|Author||: John Langellier|
|Publisher||: Bloomsbury Publishing|
|Total Pages||: 80|
|ISBN 10||: 9781472819710|
|ISBN 13||: 1472819713|
|Language||: EN, FR, DE, ES & NL|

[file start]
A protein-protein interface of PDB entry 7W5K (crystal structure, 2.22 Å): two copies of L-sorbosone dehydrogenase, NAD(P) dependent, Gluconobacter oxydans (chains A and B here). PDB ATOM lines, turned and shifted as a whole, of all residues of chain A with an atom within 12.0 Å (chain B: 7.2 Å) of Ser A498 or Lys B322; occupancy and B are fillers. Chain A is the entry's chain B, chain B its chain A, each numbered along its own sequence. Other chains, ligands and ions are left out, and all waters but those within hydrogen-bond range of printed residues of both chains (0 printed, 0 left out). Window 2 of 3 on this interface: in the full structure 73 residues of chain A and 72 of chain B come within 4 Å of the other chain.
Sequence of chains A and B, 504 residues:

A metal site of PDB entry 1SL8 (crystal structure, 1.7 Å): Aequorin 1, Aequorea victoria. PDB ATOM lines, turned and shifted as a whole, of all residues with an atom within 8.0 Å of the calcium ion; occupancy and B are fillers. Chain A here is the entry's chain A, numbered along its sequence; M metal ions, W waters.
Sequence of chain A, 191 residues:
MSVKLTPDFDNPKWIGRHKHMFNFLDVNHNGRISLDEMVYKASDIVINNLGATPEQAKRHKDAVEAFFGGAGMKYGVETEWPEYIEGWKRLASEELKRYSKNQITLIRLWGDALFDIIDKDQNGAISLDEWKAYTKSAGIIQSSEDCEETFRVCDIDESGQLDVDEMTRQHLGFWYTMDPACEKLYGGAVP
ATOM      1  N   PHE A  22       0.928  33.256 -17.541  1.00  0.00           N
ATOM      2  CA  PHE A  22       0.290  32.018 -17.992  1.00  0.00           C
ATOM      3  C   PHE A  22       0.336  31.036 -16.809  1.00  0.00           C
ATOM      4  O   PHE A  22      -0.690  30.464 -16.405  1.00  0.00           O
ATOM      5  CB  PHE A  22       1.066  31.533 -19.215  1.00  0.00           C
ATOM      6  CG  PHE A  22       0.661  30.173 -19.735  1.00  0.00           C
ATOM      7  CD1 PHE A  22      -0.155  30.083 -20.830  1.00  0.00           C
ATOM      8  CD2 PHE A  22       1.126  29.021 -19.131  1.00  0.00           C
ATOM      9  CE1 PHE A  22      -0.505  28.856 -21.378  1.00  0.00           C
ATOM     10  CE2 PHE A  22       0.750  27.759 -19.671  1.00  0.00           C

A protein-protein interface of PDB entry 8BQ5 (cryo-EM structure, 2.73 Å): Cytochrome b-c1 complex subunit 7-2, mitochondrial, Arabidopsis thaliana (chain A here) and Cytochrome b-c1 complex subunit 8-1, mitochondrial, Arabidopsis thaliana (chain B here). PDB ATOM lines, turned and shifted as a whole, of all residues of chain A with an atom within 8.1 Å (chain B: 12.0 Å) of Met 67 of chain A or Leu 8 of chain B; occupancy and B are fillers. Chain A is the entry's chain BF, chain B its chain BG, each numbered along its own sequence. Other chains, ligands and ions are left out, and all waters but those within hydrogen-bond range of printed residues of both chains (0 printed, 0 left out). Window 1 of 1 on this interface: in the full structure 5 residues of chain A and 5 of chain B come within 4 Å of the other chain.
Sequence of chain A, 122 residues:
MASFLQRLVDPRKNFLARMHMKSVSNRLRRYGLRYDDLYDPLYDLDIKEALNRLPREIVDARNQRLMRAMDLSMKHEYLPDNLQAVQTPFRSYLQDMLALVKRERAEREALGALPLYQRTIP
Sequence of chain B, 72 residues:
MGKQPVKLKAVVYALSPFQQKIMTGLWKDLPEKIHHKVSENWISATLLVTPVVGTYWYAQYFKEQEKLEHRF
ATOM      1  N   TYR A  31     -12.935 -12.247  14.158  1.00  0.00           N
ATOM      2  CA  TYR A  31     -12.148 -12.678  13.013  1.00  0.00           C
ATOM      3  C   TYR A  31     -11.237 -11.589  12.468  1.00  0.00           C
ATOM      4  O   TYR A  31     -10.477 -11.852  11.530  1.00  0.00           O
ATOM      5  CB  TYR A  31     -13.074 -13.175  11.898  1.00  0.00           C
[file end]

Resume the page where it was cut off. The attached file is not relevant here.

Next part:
Intended to replace the proliferation of different small arms fielded by US forces during the American Civil War, the “Trapdoor Springfield” was designed in 1865–66 by Erskine S. Allin. Using metallic cartridges, it could be loaded in a single action, increasing the number of shots per minute as much as fivefold. The new weapon quickly proved its worth in two separate incidents in August 1867: small groups of US soldiers and civilians armed with the trapdoor repulsed numerically superior Native American contingents. A simple and cost-effective weapon, it was used, along with its variants in every US conflict in the three decades after the Civil War, especially on the American frontier. Drawing upon first-hand accounts from US soldiers, their Native American opponents, and users such as buffalo hunters, this is the story of the “Trapdoor Springfield”, one of the defining weapons of the Indian Wars.